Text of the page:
Being able to land that one big brand or client can mean the difference between success and failure for some small businesses.
But as a small operation, how do you get major players to notice you?
Visual Domain director Daniel Goldstein, who has taken his company from humble beginnings of producing five videos a week to working with some of Australia's biggest brands, says his success didn't come from playing it safe.
"In a sense, we disrupted the video industry and debunked the perception that video was costly, time consuming and difficult to produce," he told The Huffington Post Australia.
"We focused on making it easy for our clients; from their very first encounter with us we made sure it was a fun and enjoyable experience."
And the Melbourne-based company, whose long-term clients include NAB, Coles, Bupa, Kmart, Seek and Target, landed those brands without a savvy sales team or massive marketing budget.
Goldstein said that although some big corporates have internal production capabilities, they often choose a more nimble agency that can streamline the process and make it easier, faster and more cost-effective, often leading to more work for the small business.
"Our videos are seen by thousands and one good video will lead to many more, which is ultimately how we caught the attention of some of Australia's biggest businesses," he said.
"One of the key components of a successful business is letting your product sell for you."
From basement to blockbuster
Sitback Solutions, a Sydney-based digital agency that started as a one-man show in a city basement, has also had similar success in landing corporate clients.
The agency works with clients to uncover the needs and motivations of both the business and the end user, creating interfaces that deliver to both.
Founded by Paul Armstrong, the agency took out three awards at the recent 2016 Sydney City Business Awards, and now counts Woolworths, ANZ, Foxtel, Virgin Money and Subaru as clients.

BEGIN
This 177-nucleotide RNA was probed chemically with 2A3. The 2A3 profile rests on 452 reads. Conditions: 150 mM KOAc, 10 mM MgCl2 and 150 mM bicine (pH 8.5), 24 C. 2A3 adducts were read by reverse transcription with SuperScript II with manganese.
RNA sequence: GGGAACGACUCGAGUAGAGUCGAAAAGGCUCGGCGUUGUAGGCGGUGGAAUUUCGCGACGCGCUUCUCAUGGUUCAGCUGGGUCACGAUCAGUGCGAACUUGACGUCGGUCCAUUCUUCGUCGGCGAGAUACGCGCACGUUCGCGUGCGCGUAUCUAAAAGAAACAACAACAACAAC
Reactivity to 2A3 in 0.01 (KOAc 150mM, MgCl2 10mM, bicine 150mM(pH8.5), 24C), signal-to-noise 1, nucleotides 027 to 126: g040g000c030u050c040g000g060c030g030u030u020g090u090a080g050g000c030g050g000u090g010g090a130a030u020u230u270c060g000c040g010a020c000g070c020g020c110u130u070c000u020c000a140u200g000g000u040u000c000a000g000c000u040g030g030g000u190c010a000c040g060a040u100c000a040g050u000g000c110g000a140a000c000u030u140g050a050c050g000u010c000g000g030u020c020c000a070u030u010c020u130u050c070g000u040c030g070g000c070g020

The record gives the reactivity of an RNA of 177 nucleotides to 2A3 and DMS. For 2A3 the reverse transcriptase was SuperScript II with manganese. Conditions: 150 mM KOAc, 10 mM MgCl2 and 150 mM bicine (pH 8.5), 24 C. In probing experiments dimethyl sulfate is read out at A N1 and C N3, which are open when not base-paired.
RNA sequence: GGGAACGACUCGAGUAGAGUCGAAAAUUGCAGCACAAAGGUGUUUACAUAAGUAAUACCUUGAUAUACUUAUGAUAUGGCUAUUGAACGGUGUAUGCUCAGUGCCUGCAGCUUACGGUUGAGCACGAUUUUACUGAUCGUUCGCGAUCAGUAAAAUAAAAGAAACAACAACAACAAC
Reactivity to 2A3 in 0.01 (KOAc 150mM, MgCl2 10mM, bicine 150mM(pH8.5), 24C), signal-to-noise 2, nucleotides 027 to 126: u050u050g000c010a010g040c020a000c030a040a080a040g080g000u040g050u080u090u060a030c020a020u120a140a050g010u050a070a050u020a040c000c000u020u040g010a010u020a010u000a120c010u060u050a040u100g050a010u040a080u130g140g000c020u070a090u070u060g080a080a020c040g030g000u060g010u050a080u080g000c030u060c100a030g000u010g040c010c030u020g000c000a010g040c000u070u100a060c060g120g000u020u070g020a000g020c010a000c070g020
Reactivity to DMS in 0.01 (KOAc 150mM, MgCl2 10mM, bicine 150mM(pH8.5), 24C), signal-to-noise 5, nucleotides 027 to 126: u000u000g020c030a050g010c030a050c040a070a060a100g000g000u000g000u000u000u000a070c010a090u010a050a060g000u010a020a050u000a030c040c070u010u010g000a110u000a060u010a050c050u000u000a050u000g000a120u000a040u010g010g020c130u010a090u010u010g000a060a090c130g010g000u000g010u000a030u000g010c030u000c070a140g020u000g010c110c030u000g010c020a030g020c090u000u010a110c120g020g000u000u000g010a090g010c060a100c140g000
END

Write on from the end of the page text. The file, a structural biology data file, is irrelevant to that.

But Armstrong said it wasn't an easy ride.
"In the early days we were often considered as too small, so too risky," he told HuffPost Australia.
"Several times we were told that our proposals were coming in so much lower than our larger competitors that even very supportive project stakeholders didn't feel they could present us as viable competitors."
Armstrong said it took about a year in business before Sitback landed a major client.
"That was really due to an existing relationship and initially was only a few small engagements," he said.
"This eventually led to an opportunity to pitch for a full site rebuild and 24/7 managed services support. (We) didn't make any profits and worked 80 hour weeks while we were doing it though!
"To date we've done pretty much zero marketing and instead benefited from word of mouth off the back of doing good work. That's not to say we've never made of mess of things but the positive results have greatly outweighed the negative ones."
Armstrong said while big clients can bring in the big bucks, working with them did have some drawbacks.
"Cashflow and red tape are the two killers," he said. "We've had several occasions when growing where multi-hundred thousand dollar jobs were completed long before invoiced funds were received.
"This causes not only immediate cashflow challenges but also creates additional stresses and operational overheads that effectively remove any financial benefits associated with the job.
"So it's not all champagne and caviar."
He said small business should be wary not to under-service or over-stretch for larger clients as it can harm relationships.
"While it's probably a cliche, knowing when to say no is probably the best advice I can give to any small business working with large clients," he said.
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Here are Goldstein's top 5 tips when working with big clients:
1. Make the process easy and fun for clients
Everyone wants to enjoy the process, so make sure your clients enjoy the experience and feel a part of the process from the very start.
2. Good systems and processes
Consistency is the most important thing for your clients -- have clear processes in place and quality control.
3. Make sure you get the service right every single time
Your clients will understand if you make mistakes, but only if you own them and learn from them.
4. Technology is your best friend
Having a product or service is great, but you need to have the systems in place in order to support your day to day. When the big guys coming knocking, will you be able to meet their demands? Or grow fast enough in terms of resources? Technology is vital in ensuring your business runs smoothly.
5. Be innovative and dare to break industry norms
Have something unique to offer -- the digital world is moving fast and we need to move with it. Think outside the square.